• 508, "Nothing Up My Sleeve" - Daniel tells Mark (I think) that he's thinking of buying a T-Bird with cute little portholes. Mark says, "That car's a classic," to which Daniel replies, "too soon to tell." The Ford Thunderbird first offered optional portholes in 1956, and made them standard in 1957.
  • 510, "Lost Weekend" - Daniel asks Mark why the Braves ever left Boston. Boston's National League  baseball team moved to Milwaukee before the 1953 season.
  • 513, "Russian Roulette" - Daniel mentions Pearl Harbor and Hiroshima (1941 and 1945).
  • 514, "Visiting Daze" - Daniel announces that he found his favourite hat, his officer's cap from the Navy, and says, "we'll never win the war with that kind of attitude." (1941-45)
  • 515, "Getting Ahead" - Daniel is reunited with Margaret Ryan, the woman whom he refused to marry because of their religious differences, only to marry Katherine, a Catholic, seven years later. He reminisces about their time together--he mentions that Prohibition had been repealed, recalls the movies The Lady Vanishes (1938), Goodbye Mr. Chips (1939), and Gone with the Wind (1939), and mentions Don Budge winning the Grand Slam, which he did in 1938 (he was the first tennis player to ever accomplish the feat).
  • 519, "Rites of Passage" - Daniel sings the children's song "This Old Man", commenting, "these old nursery rhymes keep popping in my head, I don't know why."
  • 523, "Last Dance at the Wrecker's Ball" - Daniel suggests breaking out the bathtub gin. Later, Daniel collapses in the hospital after it has been cleared for demolition, and is found by Luther and Donald, who set up a bed for him. When he awakes, he mentions Vietnam, Korea, World War II, World War I, and the Spanish American War in succession. When Luther falls asleep, he wanders from his bed to his empty office, drops to his knees and whimpers, "where are my toys?" He curls up on the floor in the fetal position, sobbing. He awakes the next morning, and... tune in next season to see if Daniel escapes the wrecker's ball in time.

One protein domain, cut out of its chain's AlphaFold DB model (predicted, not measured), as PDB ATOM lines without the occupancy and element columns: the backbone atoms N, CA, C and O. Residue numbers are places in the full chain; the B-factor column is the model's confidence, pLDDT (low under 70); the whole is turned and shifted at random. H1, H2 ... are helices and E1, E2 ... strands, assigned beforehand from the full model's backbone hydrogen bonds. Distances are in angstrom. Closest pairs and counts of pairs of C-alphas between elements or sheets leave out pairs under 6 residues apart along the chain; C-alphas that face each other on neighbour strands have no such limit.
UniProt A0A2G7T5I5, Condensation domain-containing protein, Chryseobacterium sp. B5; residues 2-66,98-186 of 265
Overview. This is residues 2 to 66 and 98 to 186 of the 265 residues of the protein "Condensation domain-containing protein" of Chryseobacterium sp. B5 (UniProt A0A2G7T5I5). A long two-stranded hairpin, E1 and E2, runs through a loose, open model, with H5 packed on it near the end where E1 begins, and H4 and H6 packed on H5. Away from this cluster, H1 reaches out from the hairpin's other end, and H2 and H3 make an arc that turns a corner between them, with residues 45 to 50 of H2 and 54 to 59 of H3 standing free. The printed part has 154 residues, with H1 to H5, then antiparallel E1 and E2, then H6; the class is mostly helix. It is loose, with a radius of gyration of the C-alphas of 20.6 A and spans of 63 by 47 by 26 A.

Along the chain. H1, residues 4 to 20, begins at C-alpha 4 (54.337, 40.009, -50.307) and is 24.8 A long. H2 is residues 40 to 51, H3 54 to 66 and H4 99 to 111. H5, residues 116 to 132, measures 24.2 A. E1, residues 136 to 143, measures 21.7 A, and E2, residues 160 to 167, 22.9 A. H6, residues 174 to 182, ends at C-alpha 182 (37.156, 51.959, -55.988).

So they telegraphed that ending scene from the second episode of the season onward. After pausing after 510, it's like they had Daniel reminisce about World War II for a few episodes to foreshadow the return of Margaret Ryan in "Getting Ahead". The scene in "Last Dance at the Wrecker's Ball" where Donald witnesses Daniel's slide into dementia as his war references get older and more nonsensical is quite sad.

It's possible that I missed some references there. I didn't have any notes after 519, but I'm pretty sure I recall the bathtub gin reference coming in the last one. I think they eased up with the conceit towards the end of the season, but it's also kind of fitting that it's his slide climaxes with Margaret, given the significance of his relationship with her in his life (he still seems to have feelings for her, I thought), which produced a child he never knew he had until "Getting Ahead". Between that and his denouement, I didn't notice anything odd other than him singing the nursery rhyme and the bathtub gin reference.
The 1957 Ford Thunderbird. A classic.
Don Budge, the first to win the
Grand Slam, 1938.